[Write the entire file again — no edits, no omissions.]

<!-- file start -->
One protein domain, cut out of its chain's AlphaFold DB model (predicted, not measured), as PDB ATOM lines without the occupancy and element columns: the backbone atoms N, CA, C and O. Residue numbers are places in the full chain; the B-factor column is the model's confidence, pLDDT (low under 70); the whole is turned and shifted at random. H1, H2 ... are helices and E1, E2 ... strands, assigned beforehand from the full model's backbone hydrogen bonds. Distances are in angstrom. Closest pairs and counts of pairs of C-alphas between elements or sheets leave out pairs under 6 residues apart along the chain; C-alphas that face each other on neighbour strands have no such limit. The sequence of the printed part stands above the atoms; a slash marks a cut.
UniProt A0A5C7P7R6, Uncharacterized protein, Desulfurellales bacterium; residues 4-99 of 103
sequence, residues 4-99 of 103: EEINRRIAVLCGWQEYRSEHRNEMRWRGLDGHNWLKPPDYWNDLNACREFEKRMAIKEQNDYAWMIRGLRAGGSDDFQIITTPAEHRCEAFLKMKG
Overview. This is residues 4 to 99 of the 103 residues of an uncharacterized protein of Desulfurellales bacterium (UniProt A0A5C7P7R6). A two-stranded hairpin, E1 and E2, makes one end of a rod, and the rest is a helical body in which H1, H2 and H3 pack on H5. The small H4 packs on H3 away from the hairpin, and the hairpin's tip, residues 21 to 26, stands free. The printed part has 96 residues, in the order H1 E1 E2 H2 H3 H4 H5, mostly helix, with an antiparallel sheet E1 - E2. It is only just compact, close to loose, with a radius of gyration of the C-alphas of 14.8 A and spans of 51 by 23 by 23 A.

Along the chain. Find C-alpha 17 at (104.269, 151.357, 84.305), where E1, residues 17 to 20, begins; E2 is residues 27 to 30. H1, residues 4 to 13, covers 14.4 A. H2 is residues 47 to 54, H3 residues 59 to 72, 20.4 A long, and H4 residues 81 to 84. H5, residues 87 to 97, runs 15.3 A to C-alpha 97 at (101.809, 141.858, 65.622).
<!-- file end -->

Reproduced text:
One protein domain, cut out of its chain's AlphaFold DB model (predicted, not measured), as PDB ATOM lines without the occupancy and element columns: the backbone atoms N, CA, C and O. Residue numbers are places in the full chain; the B-factor column is the model's confidence, pLDDT (low under 70); the whole is turned and shifted at random. H1, H2 ... are helices and E1, E2 ... strands, assigned beforehand from the full model's backbone hydrogen bonds. Distances are in angstrom. Closest pairs and counts of pairs of C-alphas between elements or sheets leave out pairs under 6 residues apart along the chain; C-alphas that face each other on neighbour strands have no such limit. The sequence of the printed part stands above the atoms; a slash marks a cut.
UniProt A0A5C7P7R6, Uncharacterized protein, Desulfurellales bacterium; residues 4-99 of 103
sequence, residues 4-99 of 103: EEINRRIAVLCGWQEYRSEHRNEMRWRGLDGHNWLKPPDYWNDLNACREFEKRMAIKEQNDYAWMIRGLRAGGSDDFQIITTPAEHRCEAFLKMKG
Overview. This is residues 4 to 99 of the 103 residues of an uncharacterized protein of Desulfurellales bacterium (UniProt A0A5C7P7R6). A two-stranded hairpin, E1 and E2, makes one end of a rod, and the rest is a helical body in which H1, H2 and H3 pack on H5. The small H4 packs on H3 away from the hairpin, and the hairpin's tip, residues 21 to 26, stands free. The printed part has 96 residues, in the order H1 E1 E2 H2 H3 H4 H5, mostly helix, with an antiparallel sheet E1 - E2. It is only just compact, close to loose, with a radius of gyration of the C-alphas of 14.8 A and spans of 51 by 23 by 23 A.

Along the chain. Find C-alpha 17 at (104.269, 151.357, 84.305), where E1, residues 17 to 20, begins; E2 is residues 27 to 30. H1, residues 4 to 13, covers 14.4 A. H2 is residues 47 to 54, H3 residues 59 to 72, 20.4 A long, and H4 residues 81 to 84. H5, residues 87 to 97, runs 15.3 A to C-alpha 97 at (101.809, 141.858, 65.622).